Then the LORD God said, ‘It is not good that the man should be alone; I will make him a helper as his partner.'”
In Saturday’s Life for Leaders edition, we began to consider how Genesis 2:18 shapes our understanding of the relationship between man and woman. We saw that the woman is to be a “helper” for the man. “Helper” translates the Hebrew word ‘ezer. The most common use of this word throughout Scripture is as a description of God and the assistance God provides. Knowing this, we might rightly wonder if Genesis 2:18 establishes the woman as the superior member of the male-female pair. Is she to be the helper for the man in the way God is our helper?
The phrase “as his partner” qualifies the meaning of “helper.” The Hebrew expression used here means something like “opposite to him” or “corresponding to him.” The woman is not a stronger, wiser, and therefore preeminent version of the man. Rather, she adds distinctive and complementary strengths in the male-female partnership. She is not superior to the man. Nor is she inferior. Rather, the woman is the man’s colleague in the business of tilling and keeping God’s garden (not to mention the work of being fruitful and multiplying and filling the earth, 1:28). God intends there to be a perfect partnership between man and woman in the sphere of work, which, in Genesis, includes the realm of the family.
Of course, as we know, this partnership gets messy as a result of sin (3:16). We’ll focus on this when we get to Genesis 3. For now, however, I want to underscore God’s intentions for the working relationship between the sexes. In Genesis 2:15, God places the man in Eden “to till it and keep it.” But, in 2:18, God recognizes that it is “not good that the man should be alone.” The context of this statement relates to the man’s work. The Lord recognizes that he needs a business partner, so to speak, one who as “helper” brings needed capabilities to their working relationship. Yet, as the partner to the man, the woman is not his superior even though she is called his helper. Rather, man and woman are equal partners in the work of the garden.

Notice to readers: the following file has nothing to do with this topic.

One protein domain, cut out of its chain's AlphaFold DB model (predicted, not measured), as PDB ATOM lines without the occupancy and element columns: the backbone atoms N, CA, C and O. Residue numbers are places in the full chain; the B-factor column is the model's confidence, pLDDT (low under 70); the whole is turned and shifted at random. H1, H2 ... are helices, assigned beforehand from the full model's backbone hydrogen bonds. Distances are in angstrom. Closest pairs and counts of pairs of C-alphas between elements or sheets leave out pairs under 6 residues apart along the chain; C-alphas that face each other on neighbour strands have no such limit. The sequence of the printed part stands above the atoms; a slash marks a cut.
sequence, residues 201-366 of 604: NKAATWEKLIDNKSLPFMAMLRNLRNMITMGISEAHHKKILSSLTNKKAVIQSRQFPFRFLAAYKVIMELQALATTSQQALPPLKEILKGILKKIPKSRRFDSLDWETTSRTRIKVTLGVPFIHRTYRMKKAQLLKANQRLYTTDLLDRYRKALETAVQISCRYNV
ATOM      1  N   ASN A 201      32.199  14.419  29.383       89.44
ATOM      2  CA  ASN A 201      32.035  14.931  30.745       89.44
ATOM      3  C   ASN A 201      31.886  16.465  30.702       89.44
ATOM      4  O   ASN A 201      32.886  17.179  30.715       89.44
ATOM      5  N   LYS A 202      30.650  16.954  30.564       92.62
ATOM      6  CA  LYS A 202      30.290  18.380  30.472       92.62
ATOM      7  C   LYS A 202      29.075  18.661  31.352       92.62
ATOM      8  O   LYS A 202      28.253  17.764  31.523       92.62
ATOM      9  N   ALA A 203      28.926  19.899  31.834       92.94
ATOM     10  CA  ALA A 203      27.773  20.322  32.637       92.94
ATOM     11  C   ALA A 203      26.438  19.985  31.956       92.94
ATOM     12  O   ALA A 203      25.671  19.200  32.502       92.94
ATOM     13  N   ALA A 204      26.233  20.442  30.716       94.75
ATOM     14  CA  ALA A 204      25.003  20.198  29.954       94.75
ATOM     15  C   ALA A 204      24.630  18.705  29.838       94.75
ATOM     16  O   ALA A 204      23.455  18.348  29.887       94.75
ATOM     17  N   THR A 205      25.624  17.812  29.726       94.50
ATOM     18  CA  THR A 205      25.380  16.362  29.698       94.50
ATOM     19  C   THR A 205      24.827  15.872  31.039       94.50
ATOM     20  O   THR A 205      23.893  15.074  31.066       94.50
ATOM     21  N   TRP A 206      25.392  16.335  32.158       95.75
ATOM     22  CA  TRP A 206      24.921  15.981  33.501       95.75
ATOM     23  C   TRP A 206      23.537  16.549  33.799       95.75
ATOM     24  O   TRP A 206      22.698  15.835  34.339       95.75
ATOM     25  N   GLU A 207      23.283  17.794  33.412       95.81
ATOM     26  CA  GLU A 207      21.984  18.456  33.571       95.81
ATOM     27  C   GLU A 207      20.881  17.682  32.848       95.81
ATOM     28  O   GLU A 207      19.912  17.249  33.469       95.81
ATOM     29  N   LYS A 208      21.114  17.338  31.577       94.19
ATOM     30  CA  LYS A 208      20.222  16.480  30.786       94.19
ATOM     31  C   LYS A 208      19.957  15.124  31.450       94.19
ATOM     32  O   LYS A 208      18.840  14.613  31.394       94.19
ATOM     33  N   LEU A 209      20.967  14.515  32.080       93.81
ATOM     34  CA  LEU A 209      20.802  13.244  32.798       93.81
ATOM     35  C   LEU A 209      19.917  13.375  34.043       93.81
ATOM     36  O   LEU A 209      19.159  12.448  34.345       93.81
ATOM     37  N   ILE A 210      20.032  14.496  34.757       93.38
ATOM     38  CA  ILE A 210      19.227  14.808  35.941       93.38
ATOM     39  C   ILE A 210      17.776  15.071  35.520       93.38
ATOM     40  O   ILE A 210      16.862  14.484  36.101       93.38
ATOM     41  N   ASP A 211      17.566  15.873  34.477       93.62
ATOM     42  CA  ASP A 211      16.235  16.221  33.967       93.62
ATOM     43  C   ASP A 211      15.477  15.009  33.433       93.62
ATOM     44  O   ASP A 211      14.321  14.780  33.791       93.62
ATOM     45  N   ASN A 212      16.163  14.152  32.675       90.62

Today, there is much conversation about the roles of men and women in the workplace. In her bestselling book, Lean In: Women, Work, and the Will to Lead, Facebook executive Sheryl Sandberg examines the often complex relationships between male and female leaders, pointing to systems and patterns that limit the contributions of women (and men as well, for that matter). Though Sandberg doesn’t mention Genesis 2:18, she assumes that women and men need to discover how to work together effectively. Those of us who see workplace relationships in light of Genesis may not agree with everything Sandberg writes, but we can embrace the ideal of a partnership between man and woman that enables workers of both sexes to flourish, as well as the world in which they work.
QUESTIONS TO CONSIDER:
When you read God’s observation that the man needed “a helper as his partner,” what comes to mind?
Have you experienced workplace relationships between men and women that fleshed out this reality, however imperfectly?
What do you think helps men and women to be effective partners in their work?
Gracious God, thank you for ensuring that we are not alone in this world, even and especially in our work. Thank you for choosing to create the woman as a partner for the man. Thank you for how this model of perfect partnership can teach and encourage us today.
Lord, as you know, workplace relationships among men and women are often complicated, for all sorts of reasons. May your intentions for us guide and inspire us. Help us as men and women to work together in a way that honors you and enables us to be faithful in the work you have given to us. Amen.